A day off work on Friday gave me the perfect excuse to go and track down another long staying local rarity. Yes I probably should have been doing chores instead but who can resist a Long-tailed Duck, especially one which has chosen to take up residence on a body of water small enough to make photography a distinct possibility. So it was that I found myself at a cold and blustery Sandy Water Park just after lunch, a good selection of waterfowl on offer but only one real target in mind. Reports from earlier had put the bird at the Pwll end of the lake so that was where I headed, eyes open all the way just in case it had migrated. In fact I was so confident that finding the bird entirely absent came as something of a surprise and I spent a good while checking and re-checking the female Pochard just in case I’d made a mistake. No such luck. Things hadn’t improved by the time I’d made it back to the car at which point I very nearly headed for home, only deciding on another loop at the last minute. What a good move that turned out to be!
Quite how I’d missed it the first time I’ll never know because there she was, regularly diving just off the floating pontoon but way too distant for even a record shot. Even so I moved down to the water’s edge and waited, breath held as every dive brought her that little bit closer. I think the photographs at this point speak for themselves.
It’s been a good few years since I’ve been this close to a Long-tailed Duck and I’m happy to report that in that time they’ve lost none of their character. Yes a male in full regalia is probably more likely to induce full on thigh rubbing but on a bitterly cold day in South Wales this was more than enough.
There were plenty of other species present too including good numbers of the previously mentioned Pochard as well as Tufted Duck, Gadwall and even a couple of Little Grebes skulking through the shadows. All remained a little distant so I make no excuses, not that any were needed, for spending a little time with the Greylag Geese. Not every birders cup of tea but I like them. Add sharp teeth and some dramatic music and I’m pretty sure this is where the inspiration for Jurassic Park came from. The Jackdaws were quite friendly as well.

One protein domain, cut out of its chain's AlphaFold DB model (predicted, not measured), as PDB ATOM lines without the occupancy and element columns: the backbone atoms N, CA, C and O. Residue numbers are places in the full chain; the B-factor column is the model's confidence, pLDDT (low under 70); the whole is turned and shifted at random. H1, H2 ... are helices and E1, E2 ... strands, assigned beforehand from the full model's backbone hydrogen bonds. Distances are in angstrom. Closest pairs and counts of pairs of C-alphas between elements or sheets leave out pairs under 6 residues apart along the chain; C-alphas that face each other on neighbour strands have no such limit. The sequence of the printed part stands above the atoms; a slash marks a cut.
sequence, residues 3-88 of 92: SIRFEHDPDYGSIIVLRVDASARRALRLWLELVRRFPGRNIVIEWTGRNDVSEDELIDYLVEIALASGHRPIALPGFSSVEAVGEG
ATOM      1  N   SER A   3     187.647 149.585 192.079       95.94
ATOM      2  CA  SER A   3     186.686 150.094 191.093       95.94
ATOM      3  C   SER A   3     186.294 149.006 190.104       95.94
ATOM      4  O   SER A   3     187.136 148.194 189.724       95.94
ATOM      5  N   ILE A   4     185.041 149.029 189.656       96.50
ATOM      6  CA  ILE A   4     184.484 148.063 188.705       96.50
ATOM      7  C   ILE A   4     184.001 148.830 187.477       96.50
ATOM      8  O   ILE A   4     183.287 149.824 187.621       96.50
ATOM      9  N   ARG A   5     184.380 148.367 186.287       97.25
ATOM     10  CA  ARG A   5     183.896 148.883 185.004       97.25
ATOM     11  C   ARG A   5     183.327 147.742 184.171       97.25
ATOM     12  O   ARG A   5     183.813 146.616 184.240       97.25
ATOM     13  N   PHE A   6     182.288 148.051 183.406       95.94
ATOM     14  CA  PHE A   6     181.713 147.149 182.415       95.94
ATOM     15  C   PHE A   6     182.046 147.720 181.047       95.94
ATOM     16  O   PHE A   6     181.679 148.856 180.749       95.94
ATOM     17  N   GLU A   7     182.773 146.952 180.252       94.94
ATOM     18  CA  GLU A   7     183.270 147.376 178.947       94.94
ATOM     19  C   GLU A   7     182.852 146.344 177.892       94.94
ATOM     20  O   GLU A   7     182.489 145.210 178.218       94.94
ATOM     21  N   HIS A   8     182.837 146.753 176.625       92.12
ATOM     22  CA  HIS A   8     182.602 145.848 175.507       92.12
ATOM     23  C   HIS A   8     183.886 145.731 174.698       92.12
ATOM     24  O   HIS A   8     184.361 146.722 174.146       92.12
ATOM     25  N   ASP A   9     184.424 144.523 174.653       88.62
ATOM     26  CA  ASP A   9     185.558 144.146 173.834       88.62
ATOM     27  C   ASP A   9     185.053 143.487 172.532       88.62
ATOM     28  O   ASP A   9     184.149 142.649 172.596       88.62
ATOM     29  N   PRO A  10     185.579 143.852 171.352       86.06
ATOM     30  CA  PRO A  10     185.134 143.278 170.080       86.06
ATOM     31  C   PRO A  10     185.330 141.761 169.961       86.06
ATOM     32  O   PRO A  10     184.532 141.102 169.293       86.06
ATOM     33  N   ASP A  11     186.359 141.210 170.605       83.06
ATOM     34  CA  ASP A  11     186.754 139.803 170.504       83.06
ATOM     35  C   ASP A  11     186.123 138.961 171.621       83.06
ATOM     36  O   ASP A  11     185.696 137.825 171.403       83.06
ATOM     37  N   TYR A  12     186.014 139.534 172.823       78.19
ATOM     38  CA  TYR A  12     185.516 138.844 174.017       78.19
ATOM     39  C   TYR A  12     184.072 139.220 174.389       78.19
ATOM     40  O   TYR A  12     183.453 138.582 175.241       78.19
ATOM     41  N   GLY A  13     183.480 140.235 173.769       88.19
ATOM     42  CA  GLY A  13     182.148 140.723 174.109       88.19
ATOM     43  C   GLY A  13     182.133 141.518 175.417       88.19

From there I headed along the coast a couple of miles to the Millennium Coastal Park at Tywyn Bach. Being mid afternoon I had high hopes that dog walkers would be at a minimum increasing my chances of getting close to a few waders, and so it proved to be. Oystercatchers lined the shore for as far as the eye could see, interspersed every now and again with small flocks of Sanderling. More birds were joining all the time and with dramatic light overhead I tried to get a little arty before marvelling once more at just how quickly Sanderlings can run. Great to watch, a pain to photograph.
Over at the mound I picked out a couple of winter plumaged Great-crested Grebes before a surprise Red-breasted Merganser flew in and then out. Overhead a lone Curlew noisily announced its presence before I stumbled across a flock of roosting Ringed Plovers, at least thirty or so, spotted sadly too late to avoid disturbance. Sorry guys, not my intention at all. More Sanderling graced me with their presence as I retraced my steps before it was time to take one last, longing look pending the onslaught of another wet weekend.